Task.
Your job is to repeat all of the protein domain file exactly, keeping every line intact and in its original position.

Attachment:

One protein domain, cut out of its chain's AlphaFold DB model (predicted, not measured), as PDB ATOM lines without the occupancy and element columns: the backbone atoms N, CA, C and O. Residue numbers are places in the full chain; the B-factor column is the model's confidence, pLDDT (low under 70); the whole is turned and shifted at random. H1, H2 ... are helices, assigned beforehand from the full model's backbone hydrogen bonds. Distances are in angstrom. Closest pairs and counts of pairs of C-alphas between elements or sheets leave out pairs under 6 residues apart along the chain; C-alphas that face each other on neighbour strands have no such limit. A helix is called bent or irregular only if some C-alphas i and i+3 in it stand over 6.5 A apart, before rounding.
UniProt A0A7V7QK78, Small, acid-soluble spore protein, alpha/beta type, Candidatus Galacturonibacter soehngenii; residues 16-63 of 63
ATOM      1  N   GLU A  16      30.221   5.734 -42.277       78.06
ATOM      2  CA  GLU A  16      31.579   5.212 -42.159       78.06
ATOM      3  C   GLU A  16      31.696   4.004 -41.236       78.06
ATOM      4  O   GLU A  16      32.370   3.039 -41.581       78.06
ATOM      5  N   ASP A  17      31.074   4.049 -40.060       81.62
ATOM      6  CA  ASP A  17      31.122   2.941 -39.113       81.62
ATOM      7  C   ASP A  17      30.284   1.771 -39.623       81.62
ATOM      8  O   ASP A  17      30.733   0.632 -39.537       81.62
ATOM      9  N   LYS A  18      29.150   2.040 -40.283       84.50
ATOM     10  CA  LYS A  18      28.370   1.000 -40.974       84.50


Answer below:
One protein domain, cut out of its chain's AlphaFold DB model (predicted, not measured), as PDB ATOM lines without the occupancy and element columns: the backbone atoms N, CA, C and O. Residue numbers are places in the full chain; the B-factor column is the model's confidence, pLDDT (low under 70); the whole is turned and shifted at random. H1, H2 ... are helices, assigned beforehand from the full model's backbone hydrogen bonds. Distances are in angstrom. Closest pairs and counts of pairs of C-alphas between elements or sheets leave out pairs under 6 residues apart along the chain; C-alphas that face each other on neighbour strands have no such limit. A helix is called bent or irregular only if some C-alphas i and i+3 in it stand over 6.5 A apart, before rounding.
UniProt A0A7V7QK78, Small, acid-soluble spore protein, alpha/beta type, Candidatus Galacturonibacter soehngenii; residues 16-63 of 63
ATOM      1  N   GLU A  16      30.221   5.734 -42.277       78.06
ATOM      2  CA  GLU A  16      31.579   5.212 -42.159       78.06
ATOM      3  C   GLU A  16      31.696   4.004 -41.236       78.06
ATOM      4  O   GLU A  16      32.370   3.039 -41.581       78.06
ATOM      5  N   ASP A  17      31.074   4.049 -40.060       81.62
ATOM      6  CA  ASP A  17      31.122   2.941 -39.113       81.62
ATOM      7  C   ASP A  17      30.284   1.771 -39.623       81.62
ATOM      8  O   ASP A  17      30.733   0.632 -39.537       81.62
ATOM      9  N   LYS A  18      29.150   2.040 -40.283       84.50
ATOM     10  CA  LYS A  18      28.370   1.000 -40.974       84.50